Arizona National Golf Club Review

Texas Outside Rating: 9.4

Golf - Public Course · 18 Holes · Par 71
Tucson, AZ
Website
· Discounted Tee Times
Date Last Played: February 12, 2011

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Arizona National Golf Club Review

rizona National was designed by one of the most celebrated golf course architects of hie time, Robert Trent Jones Jr. , better known as the “Frank Lloyd Wright of golf course architecture - and what a fantastic course he created in the foothills of the Santa Catalina Mountains.  He sculptured 18 fun and challenging holes out of the mountain and designed Arizona National to blend in with and be in harmony with the natural setting.  

Arizona National meanders its way through the foothills of the Santa Catalina Mountains with:

  • forests of giant and stately saguaros of all shapes and sizes, some of which are embedded with several golf balls
  • rugged rock outcroppings
  • several varieties of cactus and trees
  • natural springs that provide water hazards not typical of desert golf courses
  • several huge and beautiful homes dotting the hillside
  • plenty of wildlife including rabbits, bobcats, javelina, birds, snakes, and more

You'll experience huge elevation changes, sloping and contoured fairways that cross mesquite-lined arroyos and natural areas, and panoramic vistas of several mountain ranges and the Tucson area.   Bottom line, Arizona National offers spectactular scenery but it also has some fun, unique, and challenging holes that will test your skills - all of which is one of the reasons that  Golf Digest named it as one of the "Top 100 Courses You Can Play" and it was ranked in the "Top 20 Best Arizona Courses" by Golfweek and the "4th Best in Arizona" by Zagat!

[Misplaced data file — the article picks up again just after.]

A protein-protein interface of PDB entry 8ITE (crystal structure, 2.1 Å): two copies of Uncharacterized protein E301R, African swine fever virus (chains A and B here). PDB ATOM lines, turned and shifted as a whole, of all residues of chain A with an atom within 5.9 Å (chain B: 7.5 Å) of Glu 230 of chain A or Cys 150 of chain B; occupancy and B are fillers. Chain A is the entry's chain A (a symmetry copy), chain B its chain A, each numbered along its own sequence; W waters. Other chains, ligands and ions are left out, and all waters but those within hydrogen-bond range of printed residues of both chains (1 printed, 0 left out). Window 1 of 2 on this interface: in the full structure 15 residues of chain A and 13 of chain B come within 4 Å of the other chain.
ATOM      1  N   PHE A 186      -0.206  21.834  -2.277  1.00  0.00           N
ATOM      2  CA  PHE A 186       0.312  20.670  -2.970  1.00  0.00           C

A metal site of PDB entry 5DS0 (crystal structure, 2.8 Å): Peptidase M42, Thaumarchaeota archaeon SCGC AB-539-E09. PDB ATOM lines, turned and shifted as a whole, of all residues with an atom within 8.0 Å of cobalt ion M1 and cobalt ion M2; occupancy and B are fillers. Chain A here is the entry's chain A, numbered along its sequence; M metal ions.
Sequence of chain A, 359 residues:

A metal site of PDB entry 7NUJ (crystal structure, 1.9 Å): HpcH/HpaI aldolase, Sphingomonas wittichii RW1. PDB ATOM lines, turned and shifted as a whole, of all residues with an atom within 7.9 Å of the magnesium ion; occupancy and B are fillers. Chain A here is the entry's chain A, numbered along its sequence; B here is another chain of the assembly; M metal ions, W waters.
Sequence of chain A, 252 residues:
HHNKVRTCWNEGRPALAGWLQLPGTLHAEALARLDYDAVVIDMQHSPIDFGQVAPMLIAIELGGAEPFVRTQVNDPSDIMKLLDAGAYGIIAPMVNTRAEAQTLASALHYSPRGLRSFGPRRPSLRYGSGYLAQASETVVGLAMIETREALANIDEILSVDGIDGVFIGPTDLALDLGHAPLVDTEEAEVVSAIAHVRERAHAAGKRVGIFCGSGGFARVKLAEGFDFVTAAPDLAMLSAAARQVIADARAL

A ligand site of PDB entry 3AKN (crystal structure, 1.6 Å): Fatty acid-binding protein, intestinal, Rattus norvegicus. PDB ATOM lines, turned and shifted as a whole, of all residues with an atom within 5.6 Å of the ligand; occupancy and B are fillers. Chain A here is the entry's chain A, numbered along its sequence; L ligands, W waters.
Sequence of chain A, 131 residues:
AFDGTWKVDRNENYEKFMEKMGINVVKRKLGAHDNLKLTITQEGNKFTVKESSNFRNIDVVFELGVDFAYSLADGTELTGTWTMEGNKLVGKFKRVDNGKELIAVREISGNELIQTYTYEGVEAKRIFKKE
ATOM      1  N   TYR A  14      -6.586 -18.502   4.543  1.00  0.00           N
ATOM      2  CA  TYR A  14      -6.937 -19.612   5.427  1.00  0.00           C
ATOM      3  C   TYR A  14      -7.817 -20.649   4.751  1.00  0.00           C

Arizona National is one of those courses that on almost every hole you'll utter a "WOW" for either the scenic view or the challenge or layout of what you see and encounter on the way to the pin. Each and every hole is different and unique and a blast to play.  Some examples of holes that got our "WOWs" included:

  • #2 is a 575 yard par 5 (number 2 handicap) with a tee shot to a fairway that runs oblong to the approach to the green and from there you'll have to cross a natural area with water on a fairway lined with 5 bunkers and the approach also chokes down as you cross a natural area to a well guarded uphill green with 4 bunkers
  • #11 is 625 yards with a carry off the tee box and blind shot (typically into the wind) to an uphill fairway with six bunkers along the right side then downhill on a narrow left to right sloping and contoured fairway and finally an approach shot across a natural area to an oblong green surrounded by 5 bunkers
  • #18 is one of the most spectacular holes we have ever played - a dramatic elevated tee box with a shot to a beautiful fairway with 6 huge bunkers and a sparkling blue lake on the left side of the sloping fairway - what a way to end an outstanding round of golf and the view from the top of the tee box is unmatched

The fairways at Arizona National were near perfect, ample size but with lots of contour (some will feel like a roller coaster ride), mounding, swales, and slope - all of which you need to carefully manage.  The rough was also in great shape and a little thick but very playable.  Make sure you check the wind and study the hole layout before you tee off - you'll need to manage each hole (wind, slope, hazards, elevation changes) and club selection can be critical if you want to score well.  You'll also need to deploy some of your best shot making skills.  With 4 sets of tee boxes plus a combo tee box, yardages ranging from 4414 to 6785 yards and a slope of 112 to 143, make sure you don't bite off more than you can chew.  Arizona National is very friendly for the ladies with manageable yardages and not as many forced carries.

The Arizona National greens were also in very good condition when we played.  The greens are about average size for the Tucson area, ran true and fast (around a 10 to 11), and have both slope and undulation which can cause some subtle breaks that are hard to read.  Remember, everything tends to slope toward the valley.  A number of the greens are elevated and turtle back, which can be challenging.  And most of the greens are well guarded.